By: Celtic Bard Jeff
A People Apart translated as “Picts” was the name given to a people who inhabited a large part of what is now Scotland during the first millennium AD. Together with their neighbours – Scots, Britons and English – they played an important role in the early history of the British Isles. They make their first appearance in the historical record at the end of the third century when their raiding activities troubled the authorities of Roman Britain. After less than 600 years, they seem to vanish from the pages of history, leaving behind no written records of their own nor any significant trace of their language.
In the wake of their apparent disappearance a fictional tale was created to explain it, and a shroud of myth enveloped the true story of their fall from power. From these legends there emerged a belief that the Picts were a mysterious race whose history was unknown: a strange, almost alien nation who were very different from their neighbours. They became, in other words, a people apart.
The modern visitor to the Highland areas of Scotland usually encounters the Picts through their spectacular artistic legacy. This is most vividly represented by several hundred finely carved stones, many of which are still visible in the landscape. Many these stones bear esoteric designs which are repeated and replicated with remarkable consistency across a wide geographical area, from Skye to Aberdeen and from Shetland to Fife. The meaning of these symbols defies interpretation and, despite numerous attempts to decipher them, their original purpose remains an enduring puzzle. It is perhaps ironic that the symbol stones – the most impressive legacy of the Picts – make this ancient people seem even more mysterious. The span of the Picts history is generally covering the years 300–850.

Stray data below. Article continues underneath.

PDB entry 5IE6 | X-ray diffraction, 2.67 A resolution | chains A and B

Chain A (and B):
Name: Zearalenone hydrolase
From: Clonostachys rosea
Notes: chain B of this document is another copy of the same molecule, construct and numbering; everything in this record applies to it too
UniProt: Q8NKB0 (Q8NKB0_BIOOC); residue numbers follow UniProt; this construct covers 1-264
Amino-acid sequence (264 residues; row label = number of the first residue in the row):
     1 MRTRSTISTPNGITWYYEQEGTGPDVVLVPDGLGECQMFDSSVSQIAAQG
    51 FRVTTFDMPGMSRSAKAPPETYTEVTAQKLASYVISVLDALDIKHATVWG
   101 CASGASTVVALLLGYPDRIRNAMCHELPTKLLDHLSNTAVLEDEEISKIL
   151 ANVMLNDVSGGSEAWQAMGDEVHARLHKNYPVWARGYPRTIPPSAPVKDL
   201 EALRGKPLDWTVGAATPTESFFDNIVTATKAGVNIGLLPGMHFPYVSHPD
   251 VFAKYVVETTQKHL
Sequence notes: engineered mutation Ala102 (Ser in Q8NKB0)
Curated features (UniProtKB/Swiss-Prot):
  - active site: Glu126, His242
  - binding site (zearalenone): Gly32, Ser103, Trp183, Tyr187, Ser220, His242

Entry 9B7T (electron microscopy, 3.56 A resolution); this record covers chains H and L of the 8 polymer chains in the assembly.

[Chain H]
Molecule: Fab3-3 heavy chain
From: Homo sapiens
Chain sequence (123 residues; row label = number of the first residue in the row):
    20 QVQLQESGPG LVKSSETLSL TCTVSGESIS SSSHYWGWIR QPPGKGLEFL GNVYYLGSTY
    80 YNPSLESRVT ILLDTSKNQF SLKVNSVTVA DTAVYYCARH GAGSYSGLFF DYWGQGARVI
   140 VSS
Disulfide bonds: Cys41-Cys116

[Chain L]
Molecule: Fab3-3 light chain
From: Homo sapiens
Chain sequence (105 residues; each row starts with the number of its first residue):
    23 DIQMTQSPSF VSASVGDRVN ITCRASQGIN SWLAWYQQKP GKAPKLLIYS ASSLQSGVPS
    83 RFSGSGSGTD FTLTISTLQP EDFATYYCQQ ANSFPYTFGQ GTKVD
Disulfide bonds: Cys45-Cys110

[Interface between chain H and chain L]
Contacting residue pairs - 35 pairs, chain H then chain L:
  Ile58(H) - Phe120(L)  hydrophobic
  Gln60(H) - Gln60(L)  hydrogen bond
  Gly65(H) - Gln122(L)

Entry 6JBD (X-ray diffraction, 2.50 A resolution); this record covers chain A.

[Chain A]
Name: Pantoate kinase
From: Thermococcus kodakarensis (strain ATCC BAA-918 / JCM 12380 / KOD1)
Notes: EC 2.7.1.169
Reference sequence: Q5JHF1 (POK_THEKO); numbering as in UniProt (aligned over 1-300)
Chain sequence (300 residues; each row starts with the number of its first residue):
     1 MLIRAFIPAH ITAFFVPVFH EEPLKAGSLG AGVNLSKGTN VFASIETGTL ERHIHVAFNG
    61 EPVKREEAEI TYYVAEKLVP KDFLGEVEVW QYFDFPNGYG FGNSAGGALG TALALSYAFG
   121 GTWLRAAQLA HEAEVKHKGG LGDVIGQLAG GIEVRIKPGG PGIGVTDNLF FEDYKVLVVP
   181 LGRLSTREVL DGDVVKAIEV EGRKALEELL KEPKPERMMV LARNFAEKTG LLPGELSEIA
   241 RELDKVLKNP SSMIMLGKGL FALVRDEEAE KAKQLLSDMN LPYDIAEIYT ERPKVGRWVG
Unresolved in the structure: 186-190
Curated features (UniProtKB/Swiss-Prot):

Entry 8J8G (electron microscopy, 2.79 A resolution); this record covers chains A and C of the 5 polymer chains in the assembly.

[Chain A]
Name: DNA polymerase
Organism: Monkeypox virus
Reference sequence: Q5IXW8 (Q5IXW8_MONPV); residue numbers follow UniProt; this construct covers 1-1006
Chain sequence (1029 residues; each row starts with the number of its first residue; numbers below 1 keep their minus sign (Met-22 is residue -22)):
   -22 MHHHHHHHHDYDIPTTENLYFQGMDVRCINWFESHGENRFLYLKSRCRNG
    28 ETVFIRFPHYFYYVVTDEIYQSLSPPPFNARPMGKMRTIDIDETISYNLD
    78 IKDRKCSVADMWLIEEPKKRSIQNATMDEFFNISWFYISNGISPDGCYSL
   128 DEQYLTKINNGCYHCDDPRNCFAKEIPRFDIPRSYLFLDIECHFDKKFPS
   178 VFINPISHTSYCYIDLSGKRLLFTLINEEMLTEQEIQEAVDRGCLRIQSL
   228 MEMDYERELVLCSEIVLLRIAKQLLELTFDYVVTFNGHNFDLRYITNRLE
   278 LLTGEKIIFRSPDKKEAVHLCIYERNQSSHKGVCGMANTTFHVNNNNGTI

Source: The Picts A History by Tim Clarkson Image: Pict warrior